Wednesday, January 30, 2013

Religion Isn't Masculine?

Focus on the Family's Boundless Line blog had an interesting post on why men dislike attending church. The post featured an except of an interview with author David Murrow, author of the book How Women Help Men Find God.

To appeal to men, Murrow suggested the church should make preaching short, make services more God- and mission-focused, and avoid "Jesus is my boyfriend" type music.

Although Murrow may be right in some ways, I think there's a deeper reason why fewer men go to church. Could it be that there's an underlying myth that many believe that real men don't need religion? That religion is only for women, children, elderly and for the weak? If so, the myth only exists in the modern Western culture, because the last time I traveled around the world (via Discovery and National Geographic Channel), I noticed that men are naturally and deeply religious, and that men are actually the dominant gender in other religions in the world. Who could ignore the throngs of Buddhist monks in Tibet, or the crowd of Jewish men praying at the Western Wall, or the sea of Hindu and Muslim men making their annual pilgrimages in India and Mecca respectively?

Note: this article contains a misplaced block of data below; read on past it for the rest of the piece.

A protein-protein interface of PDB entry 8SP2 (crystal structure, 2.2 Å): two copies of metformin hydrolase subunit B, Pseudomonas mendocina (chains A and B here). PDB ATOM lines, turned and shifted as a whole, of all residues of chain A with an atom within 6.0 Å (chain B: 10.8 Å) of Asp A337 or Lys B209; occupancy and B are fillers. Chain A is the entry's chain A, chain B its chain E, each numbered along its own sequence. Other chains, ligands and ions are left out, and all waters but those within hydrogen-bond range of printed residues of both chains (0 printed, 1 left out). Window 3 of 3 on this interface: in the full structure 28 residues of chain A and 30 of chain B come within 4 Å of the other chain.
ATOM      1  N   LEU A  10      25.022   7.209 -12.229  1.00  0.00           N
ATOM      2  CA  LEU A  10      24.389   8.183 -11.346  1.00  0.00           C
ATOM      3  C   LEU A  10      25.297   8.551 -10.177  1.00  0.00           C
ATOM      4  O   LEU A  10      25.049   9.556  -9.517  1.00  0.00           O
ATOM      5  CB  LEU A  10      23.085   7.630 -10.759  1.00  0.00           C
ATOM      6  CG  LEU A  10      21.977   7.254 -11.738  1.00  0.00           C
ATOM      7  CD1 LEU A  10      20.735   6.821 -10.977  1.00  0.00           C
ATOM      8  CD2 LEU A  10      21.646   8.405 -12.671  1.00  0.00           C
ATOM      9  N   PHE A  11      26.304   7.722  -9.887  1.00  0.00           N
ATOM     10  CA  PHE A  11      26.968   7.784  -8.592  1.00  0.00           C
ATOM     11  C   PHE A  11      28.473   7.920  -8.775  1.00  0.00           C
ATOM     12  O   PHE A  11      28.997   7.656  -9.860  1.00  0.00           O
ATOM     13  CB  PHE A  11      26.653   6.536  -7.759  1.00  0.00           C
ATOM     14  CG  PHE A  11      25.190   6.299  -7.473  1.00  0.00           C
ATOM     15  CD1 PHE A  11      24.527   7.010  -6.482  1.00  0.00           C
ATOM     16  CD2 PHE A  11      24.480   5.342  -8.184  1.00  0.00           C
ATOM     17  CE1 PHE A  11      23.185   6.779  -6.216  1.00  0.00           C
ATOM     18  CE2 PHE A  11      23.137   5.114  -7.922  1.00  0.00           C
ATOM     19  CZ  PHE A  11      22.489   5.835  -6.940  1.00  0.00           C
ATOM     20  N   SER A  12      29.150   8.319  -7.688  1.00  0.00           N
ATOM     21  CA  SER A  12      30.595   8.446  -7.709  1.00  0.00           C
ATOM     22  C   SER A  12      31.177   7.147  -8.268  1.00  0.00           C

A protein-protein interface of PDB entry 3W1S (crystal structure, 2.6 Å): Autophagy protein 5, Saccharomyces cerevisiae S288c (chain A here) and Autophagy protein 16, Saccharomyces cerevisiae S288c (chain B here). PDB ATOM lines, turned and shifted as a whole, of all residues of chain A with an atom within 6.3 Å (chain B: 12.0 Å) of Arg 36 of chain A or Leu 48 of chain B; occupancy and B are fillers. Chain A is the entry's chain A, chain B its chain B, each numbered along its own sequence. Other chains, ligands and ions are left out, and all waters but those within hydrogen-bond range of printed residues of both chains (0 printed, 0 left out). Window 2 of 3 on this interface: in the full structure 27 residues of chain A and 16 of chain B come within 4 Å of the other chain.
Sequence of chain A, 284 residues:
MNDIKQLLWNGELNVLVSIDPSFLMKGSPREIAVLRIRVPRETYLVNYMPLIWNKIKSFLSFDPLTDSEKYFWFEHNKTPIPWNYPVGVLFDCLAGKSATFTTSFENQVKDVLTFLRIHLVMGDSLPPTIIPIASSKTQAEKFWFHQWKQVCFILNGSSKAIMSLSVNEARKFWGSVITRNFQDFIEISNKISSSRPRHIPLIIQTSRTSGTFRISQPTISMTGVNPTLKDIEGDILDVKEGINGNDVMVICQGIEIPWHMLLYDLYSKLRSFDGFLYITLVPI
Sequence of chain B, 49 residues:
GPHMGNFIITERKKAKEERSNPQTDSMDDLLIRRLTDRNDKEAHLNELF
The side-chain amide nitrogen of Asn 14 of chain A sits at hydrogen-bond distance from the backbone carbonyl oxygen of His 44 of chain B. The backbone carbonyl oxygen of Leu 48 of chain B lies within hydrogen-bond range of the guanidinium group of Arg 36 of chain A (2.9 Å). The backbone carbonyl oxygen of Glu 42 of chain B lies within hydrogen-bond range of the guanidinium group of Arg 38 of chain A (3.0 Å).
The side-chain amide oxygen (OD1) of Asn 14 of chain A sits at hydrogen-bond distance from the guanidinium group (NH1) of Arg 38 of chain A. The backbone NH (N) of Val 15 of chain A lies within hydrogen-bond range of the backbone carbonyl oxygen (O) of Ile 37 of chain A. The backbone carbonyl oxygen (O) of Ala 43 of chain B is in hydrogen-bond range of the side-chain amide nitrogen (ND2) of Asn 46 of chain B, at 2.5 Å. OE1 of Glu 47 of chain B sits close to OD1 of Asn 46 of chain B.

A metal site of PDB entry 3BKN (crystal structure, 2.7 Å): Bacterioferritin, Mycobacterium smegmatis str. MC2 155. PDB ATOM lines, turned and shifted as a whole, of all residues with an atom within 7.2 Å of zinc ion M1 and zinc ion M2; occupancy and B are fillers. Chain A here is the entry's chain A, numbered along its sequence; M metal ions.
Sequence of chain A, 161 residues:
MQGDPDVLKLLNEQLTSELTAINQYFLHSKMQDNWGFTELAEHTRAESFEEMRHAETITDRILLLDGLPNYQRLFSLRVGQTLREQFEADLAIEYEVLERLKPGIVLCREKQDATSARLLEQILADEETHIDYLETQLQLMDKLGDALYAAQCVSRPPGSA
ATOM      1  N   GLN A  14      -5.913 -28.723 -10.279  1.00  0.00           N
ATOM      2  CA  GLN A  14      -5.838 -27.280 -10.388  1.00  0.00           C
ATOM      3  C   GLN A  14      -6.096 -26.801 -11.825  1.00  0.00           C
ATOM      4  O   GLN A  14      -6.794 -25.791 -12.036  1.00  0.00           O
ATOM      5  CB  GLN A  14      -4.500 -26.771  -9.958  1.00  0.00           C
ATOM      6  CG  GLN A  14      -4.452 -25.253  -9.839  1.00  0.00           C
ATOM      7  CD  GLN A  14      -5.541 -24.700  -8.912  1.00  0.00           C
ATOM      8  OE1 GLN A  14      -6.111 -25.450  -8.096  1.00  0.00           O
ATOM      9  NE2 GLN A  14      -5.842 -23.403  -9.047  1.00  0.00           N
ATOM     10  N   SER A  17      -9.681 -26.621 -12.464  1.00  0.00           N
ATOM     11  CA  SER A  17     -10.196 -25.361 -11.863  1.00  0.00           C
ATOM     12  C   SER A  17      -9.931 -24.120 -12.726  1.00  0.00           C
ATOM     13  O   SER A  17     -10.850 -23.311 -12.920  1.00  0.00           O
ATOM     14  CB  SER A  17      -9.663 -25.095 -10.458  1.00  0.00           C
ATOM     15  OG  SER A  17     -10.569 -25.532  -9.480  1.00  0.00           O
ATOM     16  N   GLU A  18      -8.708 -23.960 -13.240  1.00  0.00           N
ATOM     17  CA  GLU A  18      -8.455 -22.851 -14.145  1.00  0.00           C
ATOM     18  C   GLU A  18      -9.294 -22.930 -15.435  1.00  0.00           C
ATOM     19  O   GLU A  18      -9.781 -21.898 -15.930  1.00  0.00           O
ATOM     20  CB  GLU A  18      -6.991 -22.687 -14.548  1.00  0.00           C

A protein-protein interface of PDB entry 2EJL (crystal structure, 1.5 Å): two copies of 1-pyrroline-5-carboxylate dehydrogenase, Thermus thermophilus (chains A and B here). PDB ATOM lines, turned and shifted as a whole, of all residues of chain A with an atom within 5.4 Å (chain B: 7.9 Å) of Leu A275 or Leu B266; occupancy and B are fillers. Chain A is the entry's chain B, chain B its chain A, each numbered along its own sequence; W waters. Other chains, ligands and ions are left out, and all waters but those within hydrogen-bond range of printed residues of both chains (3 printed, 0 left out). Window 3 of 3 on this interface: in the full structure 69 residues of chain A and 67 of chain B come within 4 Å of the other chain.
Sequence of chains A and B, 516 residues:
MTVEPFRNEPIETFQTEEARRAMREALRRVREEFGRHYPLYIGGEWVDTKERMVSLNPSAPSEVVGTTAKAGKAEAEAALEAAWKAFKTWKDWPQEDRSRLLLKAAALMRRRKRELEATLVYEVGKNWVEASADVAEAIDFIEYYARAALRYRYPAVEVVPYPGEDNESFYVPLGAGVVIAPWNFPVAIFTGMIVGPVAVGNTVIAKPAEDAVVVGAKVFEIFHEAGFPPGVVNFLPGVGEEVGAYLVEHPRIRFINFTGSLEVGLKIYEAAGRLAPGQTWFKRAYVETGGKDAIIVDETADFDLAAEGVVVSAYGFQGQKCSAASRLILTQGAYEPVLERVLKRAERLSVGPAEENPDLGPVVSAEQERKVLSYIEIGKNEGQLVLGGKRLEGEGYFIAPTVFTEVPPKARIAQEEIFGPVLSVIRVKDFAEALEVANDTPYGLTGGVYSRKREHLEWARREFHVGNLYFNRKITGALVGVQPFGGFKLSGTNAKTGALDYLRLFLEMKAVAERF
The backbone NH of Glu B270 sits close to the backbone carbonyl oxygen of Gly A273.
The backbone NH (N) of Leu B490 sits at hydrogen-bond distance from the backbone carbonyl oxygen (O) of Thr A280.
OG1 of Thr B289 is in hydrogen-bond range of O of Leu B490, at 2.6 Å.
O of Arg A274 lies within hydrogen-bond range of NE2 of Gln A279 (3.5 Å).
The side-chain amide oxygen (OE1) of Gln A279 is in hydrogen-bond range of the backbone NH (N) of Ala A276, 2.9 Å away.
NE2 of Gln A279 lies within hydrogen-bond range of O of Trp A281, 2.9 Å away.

The problem is modern culture does little to remind men in the West of their spiritual nature and their need for a relationship with someone greater and more powerful than them. Stephen Arterburn once said in his podcast that all men were created by God to worship God for the glory of God. When men do so, they are expressing their true humanity and their true masculinity. So who says religion isn't masculine?

What do you think dads? Do you teach or model religiosity or faith to a higher god to your children?

(Image by Stephen Sawyer)

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